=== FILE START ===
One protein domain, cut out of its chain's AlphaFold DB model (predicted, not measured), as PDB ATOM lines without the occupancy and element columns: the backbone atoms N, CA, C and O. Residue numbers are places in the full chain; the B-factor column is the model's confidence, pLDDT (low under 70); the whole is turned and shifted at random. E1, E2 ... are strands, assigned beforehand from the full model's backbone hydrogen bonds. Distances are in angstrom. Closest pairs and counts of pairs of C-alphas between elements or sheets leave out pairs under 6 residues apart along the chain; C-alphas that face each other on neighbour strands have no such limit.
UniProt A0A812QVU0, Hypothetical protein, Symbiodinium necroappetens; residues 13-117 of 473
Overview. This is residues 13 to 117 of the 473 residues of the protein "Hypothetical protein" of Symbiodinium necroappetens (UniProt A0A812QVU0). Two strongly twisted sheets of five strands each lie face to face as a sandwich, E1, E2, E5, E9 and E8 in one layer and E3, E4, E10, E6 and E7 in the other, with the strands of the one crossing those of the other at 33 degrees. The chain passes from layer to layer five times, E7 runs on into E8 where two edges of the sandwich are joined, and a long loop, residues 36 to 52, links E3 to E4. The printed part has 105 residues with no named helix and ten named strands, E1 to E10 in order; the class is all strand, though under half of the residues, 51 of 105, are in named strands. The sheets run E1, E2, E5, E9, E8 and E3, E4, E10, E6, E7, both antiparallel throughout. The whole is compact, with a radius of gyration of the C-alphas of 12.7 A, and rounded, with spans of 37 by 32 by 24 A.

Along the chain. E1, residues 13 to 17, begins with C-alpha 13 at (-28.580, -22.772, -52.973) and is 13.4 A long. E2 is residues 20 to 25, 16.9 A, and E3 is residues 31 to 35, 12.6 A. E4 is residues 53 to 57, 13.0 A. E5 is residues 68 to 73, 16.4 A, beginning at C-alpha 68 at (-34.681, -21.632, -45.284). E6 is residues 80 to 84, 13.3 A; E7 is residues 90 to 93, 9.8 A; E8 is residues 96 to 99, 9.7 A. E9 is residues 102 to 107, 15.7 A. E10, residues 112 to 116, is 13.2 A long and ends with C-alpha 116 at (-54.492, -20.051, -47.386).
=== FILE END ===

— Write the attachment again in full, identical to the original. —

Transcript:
One protein domain, cut out of its chain's AlphaFold DB model (predicted, not measured), as PDB ATOM lines without the occupancy and element columns: the backbone atoms N, CA, C and O. Residue numbers are places in the full chain; the B-factor column is the model's confidence, pLDDT (low under 70); the whole is turned and shifted at random. E1, E2 ... are strands, assigned beforehand from the full model's backbone hydrogen bonds. Distances are in angstrom. Closest pairs and counts of pairs of C-alphas between elements or sheets leave out pairs under 6 residues apart along the chain; C-alphas that face each other on neighbour strands have no such limit.
UniProt A0A812QVU0, Hypothetical protein, Symbiodinium necroappetens; residues 13-117 of 473
Overview. This is residues 13 to 117 of the 473 residues of the protein "Hypothetical protein" of Symbiodinium necroappetens (UniProt A0A812QVU0). Two strongly twisted sheets of five strands each lie face to face as a sandwich, E1, E2, E5, E9 and E8 in one layer and E3, E4, E10, E6 and E7 in the other, with the strands of the one crossing those of the other at 33 degrees. The chain passes from layer to layer five times, E7 runs on into E8 where two edges of the sandwich are joined, and a long loop, residues 36 to 52, links E3 to E4. The printed part has 105 residues with no named helix and ten named strands, E1 to E10 in order; the class is all strand, though under half of the residues, 51 of 105, are in named strands. The sheets run E1, E2, E5, E9, E8 and E3, E4, E10, E6, E7, both antiparallel throughout. The whole is compact, with a radius of gyration of the C-alphas of 12.7 A, and rounded, with spans of 37 by 32 by 24 A.

Along the chain. E1, residues 13 to 17, begins with C-alpha 13 at (-28.580, -22.772, -52.973) and is 13.4 A long. E2 is residues 20 to 25, 16.9 A, and E3 is residues 31 to 35, 12.6 A. E4 is residues 53 to 57, 13.0 A. E5 is residues 68 to 73, 16.4 A, beginning at C-alpha 68 at (-34.681, -21.632, -45.284). E6 is residues 80 to 84, 13.3 A; E7 is residues 90 to 93, 9.8 A; E8 is residues 96 to 99, 9.7 A. E9 is residues 102 to 107, 15.7 A. E10, residues 112 to 116, is 13.2 A long and ends with C-alpha 116 at (-54.492, -20.051, -47.386).